But the really cool thing about this is if you get people on, even if you just get one sort of big name on your show, whether they're just somebody who seems to be everywhere already or somebody who's coming out with a book, you are then able to tell people that may not say yes to you right away, that, “Hey, I interviewed Tim Ferris. Why don't you come on my show?” I mean, that gives you a lot of clout right away, just that name association.
So, again the strategy, use this low hanging fruit to build credibility for yourself. Start easy and then you can sort of name drop those people when you try to contact the people who may seem a little harder to convince down the road.
If possible you want to mention any sort of social proof or credentials that you might have that might add to the professionalism or the exposure of your show, whether it's number of downloads, rankings, or rewards that you've had, listeners, maybe other shows that you've been featured on, if that's the case. So, anything that you could do to sort of help people that you're emailing prove that you're going to to provide value to them because, you know, not everyone's going to say yes but you also want to show that they're going to get something out of it as well.
Now, one thing you could do before you send that cold email to somebody is try to make a connection with them beforehand, really quickly on Twitter. That's probably the best and easiest way to do it. Maybe over the course of a couple days you retweet some of their stuff. A lot of people pay attention to that. I do. And then you send couple messages of thanks or maybe even add a little bit of value and share a tip with them or something or talk about something that they're talking about and get in the conversation that they're in already, just so they have a little bit of an inkling of who you are and that way when you email them, it's not cold anymore. It's just lukewarm or maybe little but warm if you've had a conversation on Twitter. That goes a very long way and that's one of the best strategies you can use Twitter for.
Now I do want to end by saying that you don't always have to have the A-listers come on your show. A lot of people, when they start new shows, they just shoot way for the top and, you know, yes, if you use these strategies you'll increase the likelihood of getting some of those A-listers coming on you show. But, you know, some of the most interesting conversations, some of the most interesting content and gold that's out there is from people who aren't on these shows but who would love to be on these shows. These are the B and C-listers perhaps. People in your niche or people who are doing something that you're already teaching. Another vertical is you want to see if there's any sort of opportunity to get people with interesting stories, something valuable for your audience as well.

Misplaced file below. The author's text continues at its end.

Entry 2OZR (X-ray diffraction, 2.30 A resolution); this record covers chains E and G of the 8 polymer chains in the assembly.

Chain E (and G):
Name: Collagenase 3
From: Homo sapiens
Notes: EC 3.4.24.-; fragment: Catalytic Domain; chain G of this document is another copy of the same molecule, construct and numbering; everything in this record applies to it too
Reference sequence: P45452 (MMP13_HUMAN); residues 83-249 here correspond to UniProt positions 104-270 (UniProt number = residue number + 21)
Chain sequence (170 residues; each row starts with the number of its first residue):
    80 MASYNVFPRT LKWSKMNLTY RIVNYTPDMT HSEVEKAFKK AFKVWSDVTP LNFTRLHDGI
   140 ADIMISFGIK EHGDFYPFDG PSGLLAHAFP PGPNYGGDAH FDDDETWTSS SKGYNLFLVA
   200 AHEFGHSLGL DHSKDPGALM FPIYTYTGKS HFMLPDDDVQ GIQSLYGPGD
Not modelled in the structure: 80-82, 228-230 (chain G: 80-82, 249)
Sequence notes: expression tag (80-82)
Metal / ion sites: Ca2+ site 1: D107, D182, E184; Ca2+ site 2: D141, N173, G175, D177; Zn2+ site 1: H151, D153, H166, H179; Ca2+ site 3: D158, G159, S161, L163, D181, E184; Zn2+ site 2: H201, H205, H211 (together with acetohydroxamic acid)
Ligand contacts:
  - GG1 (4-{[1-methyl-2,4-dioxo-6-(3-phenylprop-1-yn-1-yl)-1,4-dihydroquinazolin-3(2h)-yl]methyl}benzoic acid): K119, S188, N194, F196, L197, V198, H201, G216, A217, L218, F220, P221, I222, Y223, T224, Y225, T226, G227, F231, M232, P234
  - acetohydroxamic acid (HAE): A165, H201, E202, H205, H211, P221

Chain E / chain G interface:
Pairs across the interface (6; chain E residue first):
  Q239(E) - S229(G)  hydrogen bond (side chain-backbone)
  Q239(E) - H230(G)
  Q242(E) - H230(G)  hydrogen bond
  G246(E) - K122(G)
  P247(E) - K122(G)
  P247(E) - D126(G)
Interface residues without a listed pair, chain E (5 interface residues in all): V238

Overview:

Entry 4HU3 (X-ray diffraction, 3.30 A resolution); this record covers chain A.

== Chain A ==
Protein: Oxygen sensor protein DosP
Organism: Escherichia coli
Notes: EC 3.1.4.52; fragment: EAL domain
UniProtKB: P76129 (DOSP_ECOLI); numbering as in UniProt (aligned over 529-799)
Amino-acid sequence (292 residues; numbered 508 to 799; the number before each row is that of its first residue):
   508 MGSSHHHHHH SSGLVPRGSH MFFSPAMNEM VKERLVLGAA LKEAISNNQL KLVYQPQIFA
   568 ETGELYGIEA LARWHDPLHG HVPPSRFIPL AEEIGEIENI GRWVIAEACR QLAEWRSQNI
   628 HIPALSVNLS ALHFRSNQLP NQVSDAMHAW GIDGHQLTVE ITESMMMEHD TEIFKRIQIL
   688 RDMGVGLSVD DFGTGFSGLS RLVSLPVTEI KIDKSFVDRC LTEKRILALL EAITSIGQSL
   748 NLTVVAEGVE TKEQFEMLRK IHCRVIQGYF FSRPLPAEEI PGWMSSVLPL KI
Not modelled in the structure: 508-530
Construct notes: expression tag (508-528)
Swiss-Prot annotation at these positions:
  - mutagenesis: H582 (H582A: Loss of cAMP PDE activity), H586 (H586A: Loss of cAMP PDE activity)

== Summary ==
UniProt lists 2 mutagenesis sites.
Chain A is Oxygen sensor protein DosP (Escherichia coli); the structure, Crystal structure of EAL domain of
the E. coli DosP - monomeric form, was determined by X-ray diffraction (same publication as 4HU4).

Remember this is for your audience and it doesn't always have to be an A-lister and a lot of times people enjoy those stories from people who they've never heard of before because those are what people can relate to. “Oh, you had Tim Ferris on your show. That's cool. He's way successful. I'll never be like him.” That's what people think. Where I have a guy named Mike on my show who his wife works in speech therapy and they built an iPhone app together that's now making five figures a month. That's relatable. You know, nobody knows who Mike is but now they know and they can relate to that story and hear about the struggles and what they went through to create this app to help kids with speech therapy with their iPhone apps. Awesome story and people love that. That's why I love to include success stories on my show from people who nobody has ever heard of before because that's what people can relate to.
So, don't always feel like you have to shoot for the A-listers. You could maybe even start with people that nobody had known before because that's going to help build a little bit of credibility for you as somebody who really understands who their audience is. And then perhaps you can get those A-listers on later.
So, Austin I hope that answers your question. Thank you so much for it and of course an AskPat t-shirt is going to be headed your way. Thank you for asking me to come on your show. Again, email me and we'll talk about that later. And again the resource of the day here is SocialTriggers.com. If you go there from listening to this show, tell them I sent you because he doesn't know I'm dropping his name here.
And, as always, I'm going to end with a quote, and this is from Brian Tracy. He says, “Successful people are always looking for opportunities to help others. Unsuccessful people are always asking, ‘What's in it for me?'” So, always, always do what you can to serve others and great things are going to happen to you too.
Thank you so much. This is Pat Flynn, and I'll see you in the next episode of AskPat.
My good friend Derek Halpern's blog will teach you how your customers make decisions, so that you can better serve your customers.